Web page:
--------

{Photography.17.13}: Kai Hagen {kai} Thu, 31 Jul 2003 23:31:57 CDT (3 lines)

Who knows?

Doesn't really matter, does it?

--------

{Photography.17.14}: Which Hazel? {hazel2} Fri, 01 Aug 2003 01:36:54 CDT (1 line)

So Eddie, which one do you prefer?

--------

{Photography.17.15}: E Lakin {elakin} Sat, 02 Aug 2003 00:49:29 CDT (11 lines)

well, i *thought* i liked the second one better, but there've been
some valid points made here....and now i'm not sure!

i like the guy's hands better in the second one...how the right hand
is in motion and a bit blurred, and how the left is clutching his
package like a claw.  and i do like how grumpy and serious his face
looks.



i dunno....maybe they work best together...

--------

{Photography.17.16}: Sophie Voillot {morgane} Wed, 20 Aug 2003 12:18:07 CDT (3 lines)

I think the second one is more like "it" too: it's more focused,
dynamic, and there seems to be a story happening, while the first one
is more ordinary.

--------

{Photography.17.17}: Helge Hafstad {hhaf} Wed, 20 Aug 2003 12:25:35 CDT (8 lines)

Good topic! Of the two I like the posing on the first and the
focus on the second. On the first the sharpness focus on the
price tag, and on the second on his face.

Can "it" be a separate issue from the technical details such as
light, focus, pose, cropping, etc.? Or is "it" a etherical matter
not connected with the mundane technicalities?
Or is "it" when the two mix?

--------

{Photography.17.18}: Which Hazel? {hazel2} Wed, 20 Aug 2003 12:40:52 CDT (4 lines)

But all the technical details make up a picture, don't they? The
light, the focus, the cropping, are all things that contribute to our
emotional responses to things. To me, they are hardly "mundane"
technicalities!

--------

{Photography.17.19}: Mapei {mapei} Wed, 20 Aug 2003 12:53:17 CDT (9 lines)

>Of the two I like the posing on the first and the
focus on the second.

Me, too.  Overall, I prefer the first because the composition is more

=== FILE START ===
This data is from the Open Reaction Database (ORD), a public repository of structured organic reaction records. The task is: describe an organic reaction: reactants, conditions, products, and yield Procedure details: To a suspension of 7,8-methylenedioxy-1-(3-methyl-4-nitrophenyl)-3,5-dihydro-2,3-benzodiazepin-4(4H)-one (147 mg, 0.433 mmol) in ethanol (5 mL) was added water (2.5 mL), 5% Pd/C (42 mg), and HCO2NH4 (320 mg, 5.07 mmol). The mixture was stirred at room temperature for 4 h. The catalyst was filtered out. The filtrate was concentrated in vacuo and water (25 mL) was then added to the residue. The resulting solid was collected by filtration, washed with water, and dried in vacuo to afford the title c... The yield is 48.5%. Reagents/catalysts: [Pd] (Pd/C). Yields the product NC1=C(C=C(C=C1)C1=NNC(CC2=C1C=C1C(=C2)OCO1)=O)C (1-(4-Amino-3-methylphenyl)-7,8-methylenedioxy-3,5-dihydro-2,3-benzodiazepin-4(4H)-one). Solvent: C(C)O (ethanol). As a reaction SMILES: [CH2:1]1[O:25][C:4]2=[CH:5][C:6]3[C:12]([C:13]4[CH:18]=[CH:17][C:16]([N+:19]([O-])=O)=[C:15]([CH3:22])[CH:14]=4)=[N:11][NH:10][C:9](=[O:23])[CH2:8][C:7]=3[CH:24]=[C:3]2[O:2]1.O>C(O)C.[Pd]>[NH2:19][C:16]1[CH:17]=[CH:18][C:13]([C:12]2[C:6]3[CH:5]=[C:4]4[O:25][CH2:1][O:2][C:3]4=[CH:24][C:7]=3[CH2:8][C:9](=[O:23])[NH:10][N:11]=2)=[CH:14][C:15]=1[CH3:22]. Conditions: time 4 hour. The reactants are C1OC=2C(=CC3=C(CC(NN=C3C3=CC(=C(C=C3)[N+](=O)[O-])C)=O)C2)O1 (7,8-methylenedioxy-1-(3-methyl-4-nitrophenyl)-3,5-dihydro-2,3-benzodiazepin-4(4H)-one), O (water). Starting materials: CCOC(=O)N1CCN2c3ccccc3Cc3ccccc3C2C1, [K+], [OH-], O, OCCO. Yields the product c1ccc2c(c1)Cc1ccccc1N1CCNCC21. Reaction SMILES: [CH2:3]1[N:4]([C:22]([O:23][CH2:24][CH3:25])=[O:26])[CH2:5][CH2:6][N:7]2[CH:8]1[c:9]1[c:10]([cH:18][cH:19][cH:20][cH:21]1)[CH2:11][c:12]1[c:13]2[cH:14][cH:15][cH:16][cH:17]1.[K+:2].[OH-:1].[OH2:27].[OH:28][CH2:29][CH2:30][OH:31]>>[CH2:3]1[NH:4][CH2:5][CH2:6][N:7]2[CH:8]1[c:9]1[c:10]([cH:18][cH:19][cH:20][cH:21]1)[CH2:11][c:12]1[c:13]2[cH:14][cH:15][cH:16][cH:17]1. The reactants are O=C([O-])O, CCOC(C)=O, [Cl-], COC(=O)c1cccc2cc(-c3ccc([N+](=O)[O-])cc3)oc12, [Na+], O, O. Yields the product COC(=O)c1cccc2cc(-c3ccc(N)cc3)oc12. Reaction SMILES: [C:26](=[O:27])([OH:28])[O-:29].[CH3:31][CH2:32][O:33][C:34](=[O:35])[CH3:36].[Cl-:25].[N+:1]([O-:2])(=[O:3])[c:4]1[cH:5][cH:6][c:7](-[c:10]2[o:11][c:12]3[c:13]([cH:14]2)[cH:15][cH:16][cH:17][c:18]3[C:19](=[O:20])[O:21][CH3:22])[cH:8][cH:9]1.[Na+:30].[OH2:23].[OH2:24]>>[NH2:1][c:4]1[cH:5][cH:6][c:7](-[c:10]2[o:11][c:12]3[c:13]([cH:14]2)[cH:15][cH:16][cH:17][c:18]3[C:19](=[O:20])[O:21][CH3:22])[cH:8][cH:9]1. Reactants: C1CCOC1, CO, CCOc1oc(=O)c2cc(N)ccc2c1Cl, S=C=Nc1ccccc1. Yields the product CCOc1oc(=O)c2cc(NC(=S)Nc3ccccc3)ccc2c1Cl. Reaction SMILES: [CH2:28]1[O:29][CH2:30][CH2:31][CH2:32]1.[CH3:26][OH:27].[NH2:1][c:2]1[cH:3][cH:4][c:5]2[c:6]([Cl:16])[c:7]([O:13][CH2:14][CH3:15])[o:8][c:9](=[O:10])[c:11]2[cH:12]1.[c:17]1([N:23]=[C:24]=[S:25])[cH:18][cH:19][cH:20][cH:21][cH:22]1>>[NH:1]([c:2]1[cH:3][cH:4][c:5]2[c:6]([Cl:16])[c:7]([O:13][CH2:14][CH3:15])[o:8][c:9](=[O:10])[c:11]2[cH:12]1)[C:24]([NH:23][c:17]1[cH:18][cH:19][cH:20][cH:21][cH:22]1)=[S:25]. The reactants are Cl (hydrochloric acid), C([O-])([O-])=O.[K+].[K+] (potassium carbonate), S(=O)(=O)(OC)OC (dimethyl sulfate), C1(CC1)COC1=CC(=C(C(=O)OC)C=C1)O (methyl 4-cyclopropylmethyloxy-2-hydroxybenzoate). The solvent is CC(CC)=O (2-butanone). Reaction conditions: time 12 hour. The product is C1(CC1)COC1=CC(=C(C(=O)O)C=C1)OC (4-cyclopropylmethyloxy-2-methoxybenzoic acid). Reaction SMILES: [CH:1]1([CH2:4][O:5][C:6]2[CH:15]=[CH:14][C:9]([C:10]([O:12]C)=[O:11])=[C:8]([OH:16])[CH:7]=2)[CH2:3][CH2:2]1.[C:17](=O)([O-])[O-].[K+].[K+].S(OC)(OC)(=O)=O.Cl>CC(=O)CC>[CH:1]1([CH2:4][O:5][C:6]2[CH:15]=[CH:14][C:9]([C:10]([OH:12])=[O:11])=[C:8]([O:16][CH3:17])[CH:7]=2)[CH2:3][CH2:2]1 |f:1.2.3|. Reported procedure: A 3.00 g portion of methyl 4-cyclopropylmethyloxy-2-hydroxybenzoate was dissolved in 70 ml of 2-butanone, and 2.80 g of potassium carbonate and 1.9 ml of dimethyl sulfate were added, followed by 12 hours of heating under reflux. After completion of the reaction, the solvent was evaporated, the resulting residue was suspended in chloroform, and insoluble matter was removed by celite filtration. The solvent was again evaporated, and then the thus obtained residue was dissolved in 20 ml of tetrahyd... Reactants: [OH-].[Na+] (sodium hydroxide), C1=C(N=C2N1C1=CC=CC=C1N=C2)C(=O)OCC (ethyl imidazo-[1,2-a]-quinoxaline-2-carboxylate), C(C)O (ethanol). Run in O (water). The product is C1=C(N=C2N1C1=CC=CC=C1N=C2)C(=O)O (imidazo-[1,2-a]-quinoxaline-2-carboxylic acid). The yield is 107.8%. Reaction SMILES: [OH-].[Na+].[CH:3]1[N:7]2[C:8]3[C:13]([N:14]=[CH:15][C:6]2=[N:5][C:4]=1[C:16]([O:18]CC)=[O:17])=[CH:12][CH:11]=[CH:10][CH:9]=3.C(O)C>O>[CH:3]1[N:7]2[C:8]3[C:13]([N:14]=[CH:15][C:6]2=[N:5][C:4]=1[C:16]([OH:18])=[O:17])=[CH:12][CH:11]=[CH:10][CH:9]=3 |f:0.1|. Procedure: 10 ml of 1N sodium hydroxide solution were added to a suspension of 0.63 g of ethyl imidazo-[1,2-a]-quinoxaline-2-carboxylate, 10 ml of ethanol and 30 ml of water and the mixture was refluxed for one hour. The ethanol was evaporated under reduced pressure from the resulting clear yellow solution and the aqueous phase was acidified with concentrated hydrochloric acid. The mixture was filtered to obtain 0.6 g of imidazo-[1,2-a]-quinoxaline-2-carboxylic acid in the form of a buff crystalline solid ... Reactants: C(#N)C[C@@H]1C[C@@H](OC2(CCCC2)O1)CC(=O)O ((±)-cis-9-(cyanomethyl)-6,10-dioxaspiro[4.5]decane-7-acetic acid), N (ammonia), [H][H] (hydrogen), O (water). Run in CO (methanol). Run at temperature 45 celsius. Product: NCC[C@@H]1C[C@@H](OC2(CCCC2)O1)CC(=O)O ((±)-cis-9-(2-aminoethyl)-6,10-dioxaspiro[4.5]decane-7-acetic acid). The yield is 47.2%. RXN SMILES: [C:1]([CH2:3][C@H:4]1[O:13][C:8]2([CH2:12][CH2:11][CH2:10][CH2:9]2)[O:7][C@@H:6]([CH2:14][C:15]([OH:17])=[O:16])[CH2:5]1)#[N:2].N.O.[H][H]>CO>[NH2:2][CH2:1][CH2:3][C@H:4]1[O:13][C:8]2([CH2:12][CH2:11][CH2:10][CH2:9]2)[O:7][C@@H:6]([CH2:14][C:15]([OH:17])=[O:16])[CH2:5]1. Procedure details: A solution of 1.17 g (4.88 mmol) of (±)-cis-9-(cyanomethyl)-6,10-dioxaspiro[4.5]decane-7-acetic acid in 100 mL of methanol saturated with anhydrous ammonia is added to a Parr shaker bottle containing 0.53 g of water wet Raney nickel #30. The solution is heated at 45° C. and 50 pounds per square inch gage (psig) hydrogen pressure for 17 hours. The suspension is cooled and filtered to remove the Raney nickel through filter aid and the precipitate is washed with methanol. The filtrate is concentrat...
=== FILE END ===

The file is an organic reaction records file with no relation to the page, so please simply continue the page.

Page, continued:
important to me than the focus - at least in this case.

I've tried to shoot in B&W occasionally and, except for portraits, I
definitely don't have "it" when I do.  It's a very different way of
seeing.

--------

{Photography.17.20}: Will Page {willpage} Wed, 20 Aug 2003 16:43:29 CDT (10 lines)

very subjective this one.  I like the composition on the second one
better, and it just happens to have a focused depth of field,
bonus.  I like the composition in the 2nd better for a couple of
reasons.  Mainly, I think it tells a story.  Heck, there is a story
just in the apple buyers face alone, but in the second, with the
grocer peering towards the buyer, one can imagine some sort of
connection, some kind of recognition.  I think the picture 'flows'
better.

Cheers everyone.

--------

{Photography.17.21}: Scott Butki {scoop} Fri, 03 Oct 2003 12:08:16 CDT (HTML)

ok, here's two that I like because of how the lights worked out. Some say I should have cropped out the lights. Do these have the elusive "it"?

--------

{Photography.17.22}: Scott Butki {scoop} Fri, 03 Oct 2003 12:13:10 CDT (HTML)

Or this one? Both are of a band named Clem Snide.

--------

{Photography.17.23}: Doug White {dwhite} Fri, 03 Oct 2003 12:28:08 CDT (2 lines)

Either would make a killer album cover!  Maybe move them to that
manipulated image topic and put people to work...

--------

{Photography.17.24}: Judy Johnson {judy} Fri, 03 Oct 2003 12:39:23 CDT (2 lines)

I like the lights. The first would be better though, IMHO, without
the mike cutting into the beam.

--------

{Photography.17.25}: Scott Butki {scoop} Fri, 03 Oct 2003 12:45:32 CDT (4 lines)

Agreed. I couldnt move around much during the show and there were no
cameras allowed. So I had the flash off and was being trily.

Doug, thanks. sure, we can do that at some point.

--------

Page Forum
Topic HomeTopicsForum HomeForumsHomeSearchSettingsHelpExit
Guest-accessible forum This forum allows unregistered guests access to read. You must register to post in this forum.

You are in Guest mode. If you want to post, you'll need to register (we promise it's painless).
Registered users should log in now. (Forgot your password?)

The New Café  Home | Your Hotlist and Directory | Independent Partner Forums |
FAQ | User Guidelines | Privacy Policy